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The hero of Walter Kirn's novel Up in the Air inhabits an entirely new state: Airworld, where the hometown paper is USA Today, the indigenous cuisine wilts under heat lamps, and the citizenry speaks a Byzantine dialect of upgrades, expense accounts, and market share. Airworld even has its own nontaxable, inflation-free currency in the shape of bonus miles, which Ryan Bingham calls "private property in its purest form." Officially, Bingham is a management consultant, specializing in the lugubrious field of career transition counseling (i.e., he fires people for a living). But what Kirn's airborne protagonist is really doing is pursuing his own private passion, his great white whale: accumulating one million miles in his frequent-flyer account. As Up in the Air opens, Bingham has set out on a final, epic traveling jag. He intends to visit eight cities in six days, thereby achieving his own vision of Nirvana somewhere over Sioux Falls, South Dakota.
Mocking the euphemisms of business speak is as easy as shooting fish in a designer barrel. But Kirn also takes on the corporate world's weirdly mystical and paranoid side, its rhetoric of personal empowerment and its messianic devotion to gurus. "Business is folk wisdom, cave-born, dark, Masonic, and the best consultants are outright shamans who sprinkle on the science like so much fairy dust," declares Bingham. (This doesn't stop him from working on his own book about "the transformational journey of one mind wholly at peace with its core competencies.") Meanwhile, his junket becomes progressively more surreal, complete with an evil nemesis as well as a mysteriously powerful firm called MythTech that's working behind the scenes. And what's worse, someone seems to have stolen his identity, assuming control of his credit cards and his all-important miles.
Is this model consumer being tracked as he makes his purchasing decisions, like an elk tagged by wildlife biologists? Or is he merely losing his mind? The ending answers these questions perhaps a little too neatly, but Kirn's disturbing satire packs a mighty wallop nonetheless. The writing is as sharp as a tack, punctuated by character sketches as brilliant as they are quick. Bingham and his ilk are modern nomads, dispossessed of physicality but not quite of their bodies. His simulated environment is not mimicking an actual place but replacing it--and that, to the author, is the scariest part of Airworld: "This is the place to see America, not down there, where the show is almost over." --Mary Park
Up in the Air is now a major motion picture starring George Clooney, Jason Bateman, and Anna Kendrick, and directed by Jason Reitman. Enjoy these images from the film, and click the thumbnails to see larger images.
The message of Kirn's new novel is that the "dark Satanic mills" that power the capitalist system no longer run on the sweat of the laboring masses they are now fueled by the hot air of the therapeutic-industrial complex, that weird construct made of a thousand management strategy companies and their attendant conferences. In this world, being fired has been euphemized into "career transition." Ryan Bingham is a career transition counselor for a firm based in Denver. His ultimate goal is accumulating one million frequent flier miles, but he has a few other projects he hasn't told headquarters about. He's written a business allegory, for one thing, which he hopes to place with a management science publisher. He also wants to market Sandor Pinter, a Peter Drucker-like management guru, through posters, coffee cups and the usual familiar detritus of pop culture. His most important and hush-hush project is to jump ship to MythTech, a mysterious Omaha company renowned for its esoteric management consulting. On the periphery of Ryan's consciousness is his sister Julie's upcoming wedding, but his disconnection from his family is evident. Kirn is trying to create the New Economy Babbitt, the perpetual haunter of first class and airport bars. Unfortunately, Ryan is not only an uninteresting character, bloated, shallow and incorrigibly explicative tell (and tell and tell...), not show, seems to be his motto but is uninterested in others. Crowding the page, he smothers Kirn's bursts of astringent humor and obscures any broader perspective on 21st-century corporate culture. (July)Forecast: Much will be expected of this novel by the literary editor of GQ and the author of the New York Times Notable novel Thumbsucker. Media world curiosity and the appeal of the book's subject matter to corporate management masses may generate respectable sales, but no more this is not one of Kirn's better efforts.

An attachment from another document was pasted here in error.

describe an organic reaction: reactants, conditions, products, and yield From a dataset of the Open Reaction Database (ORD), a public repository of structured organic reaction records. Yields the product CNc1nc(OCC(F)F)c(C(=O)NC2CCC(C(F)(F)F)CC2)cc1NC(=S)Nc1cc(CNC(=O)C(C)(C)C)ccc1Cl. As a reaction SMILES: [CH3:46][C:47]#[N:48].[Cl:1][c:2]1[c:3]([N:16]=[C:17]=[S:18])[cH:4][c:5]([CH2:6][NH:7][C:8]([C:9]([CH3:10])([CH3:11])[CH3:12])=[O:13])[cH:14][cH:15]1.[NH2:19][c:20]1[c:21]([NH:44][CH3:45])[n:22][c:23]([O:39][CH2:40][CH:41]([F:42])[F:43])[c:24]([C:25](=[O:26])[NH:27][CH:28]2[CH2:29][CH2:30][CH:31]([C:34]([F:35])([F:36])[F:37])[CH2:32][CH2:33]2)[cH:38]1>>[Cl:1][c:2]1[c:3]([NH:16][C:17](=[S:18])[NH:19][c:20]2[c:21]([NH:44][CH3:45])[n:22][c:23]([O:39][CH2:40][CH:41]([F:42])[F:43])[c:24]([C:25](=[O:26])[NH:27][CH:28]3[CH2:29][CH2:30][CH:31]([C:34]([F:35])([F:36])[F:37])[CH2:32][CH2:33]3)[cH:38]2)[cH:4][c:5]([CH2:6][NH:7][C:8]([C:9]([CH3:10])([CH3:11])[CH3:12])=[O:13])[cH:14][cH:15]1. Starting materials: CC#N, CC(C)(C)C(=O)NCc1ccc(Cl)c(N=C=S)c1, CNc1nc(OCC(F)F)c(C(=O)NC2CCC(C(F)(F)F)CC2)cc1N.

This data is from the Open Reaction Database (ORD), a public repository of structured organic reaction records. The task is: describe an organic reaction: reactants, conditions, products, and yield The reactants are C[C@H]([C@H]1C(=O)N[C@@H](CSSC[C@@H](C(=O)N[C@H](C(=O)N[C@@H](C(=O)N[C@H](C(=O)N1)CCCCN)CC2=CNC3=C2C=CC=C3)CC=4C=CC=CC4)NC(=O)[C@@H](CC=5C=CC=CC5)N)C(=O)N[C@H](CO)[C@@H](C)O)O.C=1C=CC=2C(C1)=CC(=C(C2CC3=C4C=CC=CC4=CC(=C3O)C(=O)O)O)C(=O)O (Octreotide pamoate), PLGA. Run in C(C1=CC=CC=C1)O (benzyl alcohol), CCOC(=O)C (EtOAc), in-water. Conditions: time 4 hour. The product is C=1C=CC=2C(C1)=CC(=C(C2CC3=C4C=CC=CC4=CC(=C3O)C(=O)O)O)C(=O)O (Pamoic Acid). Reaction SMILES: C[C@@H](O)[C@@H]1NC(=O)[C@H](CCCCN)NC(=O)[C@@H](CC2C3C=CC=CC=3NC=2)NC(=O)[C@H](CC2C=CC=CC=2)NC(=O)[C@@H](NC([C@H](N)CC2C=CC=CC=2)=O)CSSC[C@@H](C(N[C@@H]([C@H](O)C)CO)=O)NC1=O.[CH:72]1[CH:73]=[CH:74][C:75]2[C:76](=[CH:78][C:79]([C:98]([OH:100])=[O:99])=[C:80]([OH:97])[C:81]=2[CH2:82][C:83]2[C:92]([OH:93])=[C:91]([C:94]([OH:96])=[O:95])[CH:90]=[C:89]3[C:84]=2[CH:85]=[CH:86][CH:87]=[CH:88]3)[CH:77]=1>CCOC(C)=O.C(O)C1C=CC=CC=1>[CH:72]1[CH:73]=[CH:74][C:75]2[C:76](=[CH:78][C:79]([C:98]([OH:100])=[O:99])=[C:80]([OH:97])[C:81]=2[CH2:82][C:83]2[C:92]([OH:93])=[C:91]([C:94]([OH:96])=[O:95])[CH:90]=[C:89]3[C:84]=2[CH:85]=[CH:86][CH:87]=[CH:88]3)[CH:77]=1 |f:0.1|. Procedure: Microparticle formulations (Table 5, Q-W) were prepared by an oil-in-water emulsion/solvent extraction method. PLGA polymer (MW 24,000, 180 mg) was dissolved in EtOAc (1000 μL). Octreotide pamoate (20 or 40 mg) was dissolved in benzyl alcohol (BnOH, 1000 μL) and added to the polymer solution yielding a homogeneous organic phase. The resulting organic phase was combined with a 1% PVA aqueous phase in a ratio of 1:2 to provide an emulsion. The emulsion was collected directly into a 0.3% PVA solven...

Copyright 2001 Cahners Business Information, Inc.--This text refers to the Hardcover edition. See all Editorial Reviews
surprisingly dark, depressing, despondent and a tad incoherent. My bad for assuming that there would be some semblance to the popcorn movie.Published 18 days ago by Andrew Werden
It got tedious, but that is because his life was tedious. I think that was the message. I was glad to finish it.Published 1 month ago by Mary B Olea
Zero stars for this dreadfully dismal, atrociously boring book. A complete waste of time except for the gained knowledge that I won't peruse any of the author's other work. Read morePublished 6 months ago by Jeff Smith
Normally I have a hard time reading the book version of a story if I see the movie version first, but I liked the movie so much- it is one of my favorite movies- that I said I need... Read morePublished 8 months ago by lyle larue
I liked this book. If you spend any amount of time up in the air you will too.Published 10 months ago by Fred Henry